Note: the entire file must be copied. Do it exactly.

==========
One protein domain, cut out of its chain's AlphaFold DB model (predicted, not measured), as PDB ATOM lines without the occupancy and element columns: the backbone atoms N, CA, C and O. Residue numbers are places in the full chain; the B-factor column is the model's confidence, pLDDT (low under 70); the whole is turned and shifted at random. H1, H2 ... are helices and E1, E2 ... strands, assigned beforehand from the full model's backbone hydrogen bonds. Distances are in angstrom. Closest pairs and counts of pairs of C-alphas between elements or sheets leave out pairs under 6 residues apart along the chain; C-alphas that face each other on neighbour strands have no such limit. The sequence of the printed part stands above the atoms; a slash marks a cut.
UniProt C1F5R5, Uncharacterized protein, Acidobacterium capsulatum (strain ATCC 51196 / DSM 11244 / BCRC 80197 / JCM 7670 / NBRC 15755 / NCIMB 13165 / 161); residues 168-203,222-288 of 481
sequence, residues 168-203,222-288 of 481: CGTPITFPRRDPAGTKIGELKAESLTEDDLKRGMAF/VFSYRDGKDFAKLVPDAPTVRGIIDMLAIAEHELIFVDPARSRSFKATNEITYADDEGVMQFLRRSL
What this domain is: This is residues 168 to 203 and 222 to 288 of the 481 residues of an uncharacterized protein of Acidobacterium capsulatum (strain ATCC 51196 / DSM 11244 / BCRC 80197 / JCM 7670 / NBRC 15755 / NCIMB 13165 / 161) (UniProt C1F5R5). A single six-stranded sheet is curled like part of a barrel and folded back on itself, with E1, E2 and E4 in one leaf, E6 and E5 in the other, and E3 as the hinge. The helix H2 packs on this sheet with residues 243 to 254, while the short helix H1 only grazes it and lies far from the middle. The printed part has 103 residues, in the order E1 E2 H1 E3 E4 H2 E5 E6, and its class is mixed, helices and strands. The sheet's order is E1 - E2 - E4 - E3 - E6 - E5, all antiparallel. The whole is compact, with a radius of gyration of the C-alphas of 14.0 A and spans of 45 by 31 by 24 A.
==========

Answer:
One protein domain, cut out of its chain's AlphaFold DB model (predicted, not measured), as PDB ATOM lines without the occupancy and element columns: the backbone atoms N, CA, C and O. Residue numbers are places in the full chain; the B-factor column is the model's confidence, pLDDT (low under 70); the whole is turned and shifted at random. H1, H2 ... are helices and E1, E2 ... strands, assigned beforehand from the full model's backbone hydrogen bonds. Distances are in angstrom. Closest pairs and counts of pairs of C-alphas between elements or sheets leave out pairs under 6 residues apart along the chain; C-alphas that face each other on neighbour strands have no such limit. The sequence of the printed part stands above the atoms; a slash marks a cut.
UniProt C1F5R5, Uncharacterized protein, Acidobacterium capsulatum (strain ATCC 51196 / DSM 11244 / BCRC 80197 / JCM 7670 / NBRC 15755 / NCIMB 13165 / 161); residues 168-203,222-288 of 481
sequence, residues 168-203,222-288 of 481: CGTPITFPRRDPAGTKIGELKAESLTEDDLKRGMAF/VFSYRDGKDFAKLVPDAPTVRGIIDMLAIAEHELIFVDPARSRSFKATNEITYADDEGVMQFLRRSL
What this domain is: This is residues 168 to 203 and 222 to 288 of the 481 residues of an uncharacterized protein of Acidobacterium capsulatum (strain ATCC 51196 / DSM 11244 / BCRC 80197 / JCM 7670 / NBRC 15755 / NCIMB 13165 / 161) (UniProt C1F5R5). A single six-stranded sheet is curled like part of a barrel and folded back on itself, with E1, E2 and E4 in one leaf, E6 and E5 in the other, and E3 as the hinge. The helix H2 packs on this sheet with residues 243 to 254, while the short helix H1 only grazes it and lies far from the middle. The printed part has 103 residues, in the order E1 E2 H1 E3 E4 H2 E5 E6, and its class is mixed, helices and strands. The sheet's order is E1 - E2 - E4 - E3 - E6 - E5, all antiparallel. The whole is compact, with a radius of gyration of the C-alphas of 14.0 A and spans of 45 by 31 by 24 A.